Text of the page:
2 Replies Latest reply on Jun 17, 2010 5:24 AM by Lou Dina

    color management issues with colorsync utility


      hi all,


      I'm trying to properly color manage my workflow from camera to monitor to printer and I read through the entire manual on the "colorsync utility" which is supposed to do this.  That's an hour of my life I'll never get back.  Anyway the color is different on my camera's screen from my computer monitor and the final output is radically different.


      I've used the ICC profile for my camera (Canon Rebel XT) and I've visually callibrated my monitor.  I'm using a Canon IP 4600 with a continuous ink system (non OEM ink).


      What I need to know is how do I change the color space visually?  What I mean is without spending hundreds on colorometers etc.  I know how to manually callibrate my computer monitor, but how do I ensure that my camera matches my screen and how do I compensate for the non OEM ink?


      thanks for any help

        • 1. Re: color management issues with colorsync utility
          gator soup Level 4

          I like to make ColorSync irrelevant when using Adobe publishing software, use Adobe ACE CMS and target your Conversions to OSX and devices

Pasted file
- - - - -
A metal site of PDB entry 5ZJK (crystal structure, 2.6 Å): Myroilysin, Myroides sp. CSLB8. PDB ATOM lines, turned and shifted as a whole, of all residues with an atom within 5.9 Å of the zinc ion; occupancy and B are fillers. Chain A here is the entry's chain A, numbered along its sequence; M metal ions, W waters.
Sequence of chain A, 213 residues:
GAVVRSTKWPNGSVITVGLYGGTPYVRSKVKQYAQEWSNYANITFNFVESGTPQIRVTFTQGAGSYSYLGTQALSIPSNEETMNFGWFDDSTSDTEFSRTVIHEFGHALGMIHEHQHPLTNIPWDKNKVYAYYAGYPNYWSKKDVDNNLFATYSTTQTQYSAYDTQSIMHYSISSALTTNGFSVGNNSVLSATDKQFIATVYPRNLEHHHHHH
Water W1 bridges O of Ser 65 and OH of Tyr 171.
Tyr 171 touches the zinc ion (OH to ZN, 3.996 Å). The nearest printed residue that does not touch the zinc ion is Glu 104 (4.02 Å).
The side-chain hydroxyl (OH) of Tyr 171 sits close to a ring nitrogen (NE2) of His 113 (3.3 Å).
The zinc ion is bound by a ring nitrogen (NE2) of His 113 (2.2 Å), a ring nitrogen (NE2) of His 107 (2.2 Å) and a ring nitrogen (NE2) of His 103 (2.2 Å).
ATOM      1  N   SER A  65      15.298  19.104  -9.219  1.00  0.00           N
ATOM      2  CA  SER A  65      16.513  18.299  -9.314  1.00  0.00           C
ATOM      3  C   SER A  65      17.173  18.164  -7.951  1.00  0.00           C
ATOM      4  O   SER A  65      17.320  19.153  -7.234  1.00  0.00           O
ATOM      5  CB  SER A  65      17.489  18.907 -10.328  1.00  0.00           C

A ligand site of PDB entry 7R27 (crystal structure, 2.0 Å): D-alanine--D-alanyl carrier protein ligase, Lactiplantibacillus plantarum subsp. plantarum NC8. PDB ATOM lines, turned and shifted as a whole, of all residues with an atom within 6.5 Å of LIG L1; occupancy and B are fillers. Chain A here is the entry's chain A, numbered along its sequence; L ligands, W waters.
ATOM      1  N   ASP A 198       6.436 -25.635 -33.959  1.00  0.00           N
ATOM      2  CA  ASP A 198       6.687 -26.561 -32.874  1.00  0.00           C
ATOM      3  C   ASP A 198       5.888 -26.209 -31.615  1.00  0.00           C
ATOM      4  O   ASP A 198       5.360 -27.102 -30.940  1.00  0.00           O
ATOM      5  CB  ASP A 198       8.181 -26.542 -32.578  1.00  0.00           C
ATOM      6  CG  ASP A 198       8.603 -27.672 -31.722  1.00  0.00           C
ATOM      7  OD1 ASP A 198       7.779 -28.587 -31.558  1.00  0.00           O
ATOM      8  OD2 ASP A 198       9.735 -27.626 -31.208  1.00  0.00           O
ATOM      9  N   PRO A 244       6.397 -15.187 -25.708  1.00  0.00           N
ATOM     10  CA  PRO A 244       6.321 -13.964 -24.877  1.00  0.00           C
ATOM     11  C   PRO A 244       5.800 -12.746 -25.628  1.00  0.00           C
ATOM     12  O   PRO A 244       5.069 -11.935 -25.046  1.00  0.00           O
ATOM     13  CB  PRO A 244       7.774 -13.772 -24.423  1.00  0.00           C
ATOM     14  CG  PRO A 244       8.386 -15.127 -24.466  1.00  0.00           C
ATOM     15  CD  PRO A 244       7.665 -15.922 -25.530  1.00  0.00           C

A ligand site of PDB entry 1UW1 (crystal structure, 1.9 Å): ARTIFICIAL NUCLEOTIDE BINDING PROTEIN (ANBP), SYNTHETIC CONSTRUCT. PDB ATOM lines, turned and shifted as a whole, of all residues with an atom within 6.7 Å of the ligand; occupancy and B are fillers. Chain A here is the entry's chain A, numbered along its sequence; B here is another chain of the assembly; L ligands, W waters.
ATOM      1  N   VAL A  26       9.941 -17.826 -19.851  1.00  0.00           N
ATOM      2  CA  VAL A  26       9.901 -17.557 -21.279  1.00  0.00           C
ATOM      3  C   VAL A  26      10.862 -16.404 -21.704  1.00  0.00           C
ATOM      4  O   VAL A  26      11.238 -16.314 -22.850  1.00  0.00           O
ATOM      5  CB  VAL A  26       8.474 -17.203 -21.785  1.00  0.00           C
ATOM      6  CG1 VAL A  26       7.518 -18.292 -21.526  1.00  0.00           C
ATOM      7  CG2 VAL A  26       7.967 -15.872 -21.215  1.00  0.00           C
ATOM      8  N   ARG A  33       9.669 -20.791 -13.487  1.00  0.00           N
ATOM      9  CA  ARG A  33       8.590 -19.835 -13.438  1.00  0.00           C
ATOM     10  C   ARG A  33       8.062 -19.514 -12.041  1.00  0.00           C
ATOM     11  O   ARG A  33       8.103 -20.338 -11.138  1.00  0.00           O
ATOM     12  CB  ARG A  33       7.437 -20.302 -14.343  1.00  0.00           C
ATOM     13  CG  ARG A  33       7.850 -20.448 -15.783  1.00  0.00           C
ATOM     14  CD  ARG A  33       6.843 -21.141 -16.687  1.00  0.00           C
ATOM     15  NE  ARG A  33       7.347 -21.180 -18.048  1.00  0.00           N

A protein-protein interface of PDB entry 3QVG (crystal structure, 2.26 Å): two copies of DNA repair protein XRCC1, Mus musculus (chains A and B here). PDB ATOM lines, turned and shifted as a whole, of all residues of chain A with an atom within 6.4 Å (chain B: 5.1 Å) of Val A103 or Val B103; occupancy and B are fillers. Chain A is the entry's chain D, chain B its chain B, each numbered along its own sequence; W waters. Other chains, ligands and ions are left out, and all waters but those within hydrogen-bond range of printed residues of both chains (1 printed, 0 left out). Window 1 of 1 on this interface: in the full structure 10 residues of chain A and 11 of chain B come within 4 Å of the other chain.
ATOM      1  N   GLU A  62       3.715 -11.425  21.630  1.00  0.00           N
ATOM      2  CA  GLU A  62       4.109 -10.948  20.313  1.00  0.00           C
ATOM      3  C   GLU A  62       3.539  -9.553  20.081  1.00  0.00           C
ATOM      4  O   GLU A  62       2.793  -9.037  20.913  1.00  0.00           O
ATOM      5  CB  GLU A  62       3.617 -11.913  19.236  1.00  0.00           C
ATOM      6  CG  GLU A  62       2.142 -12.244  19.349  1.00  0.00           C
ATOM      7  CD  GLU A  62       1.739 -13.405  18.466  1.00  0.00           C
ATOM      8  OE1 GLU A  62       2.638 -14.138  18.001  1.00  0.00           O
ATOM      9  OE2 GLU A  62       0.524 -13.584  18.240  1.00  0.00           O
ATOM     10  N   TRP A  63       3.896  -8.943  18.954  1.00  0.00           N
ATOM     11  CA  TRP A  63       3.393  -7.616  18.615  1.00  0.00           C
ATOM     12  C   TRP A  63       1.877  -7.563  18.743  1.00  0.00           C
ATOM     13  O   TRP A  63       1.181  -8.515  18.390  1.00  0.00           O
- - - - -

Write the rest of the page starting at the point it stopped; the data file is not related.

my best advice is to invest in a puck that will profile your monitor to rule that out


          using non-OEM ink and/or paper will no doubt require a custom profile as you are finding out


          but you probably know this, sorry


          check out


          • 2. Re: color management issues with colorsync utility
            Lou Dina Level 3



            Only an hour wasted? Lucky you. Color is an incredibly complex subject. First, forget matching anything to the small LCD on the back of your camera. That's there as a basic guide and is affected by the internal jpg algorithm of your camera.


            2nd, you're not really takeing a color photo with your digital camera, but three separate B&W images in a mosaic pattern, exposed thru separate red, green and blue filters. Actual color doesn't happen until that matrix is demosaiced in either your raw converter, or the in-camera processor (which relies heavily on camera settings, saturation, contrast, mode, etc.)


            Having said the above, you can still get very good, predictable results in your workflow. I have a few color management articles on my website that you might find very helpful. Check out the Introduction to Color Management and Monitor and Printer Profiling. In my opinion, a monitor calibration device is the minimum entry fee if you want decent color.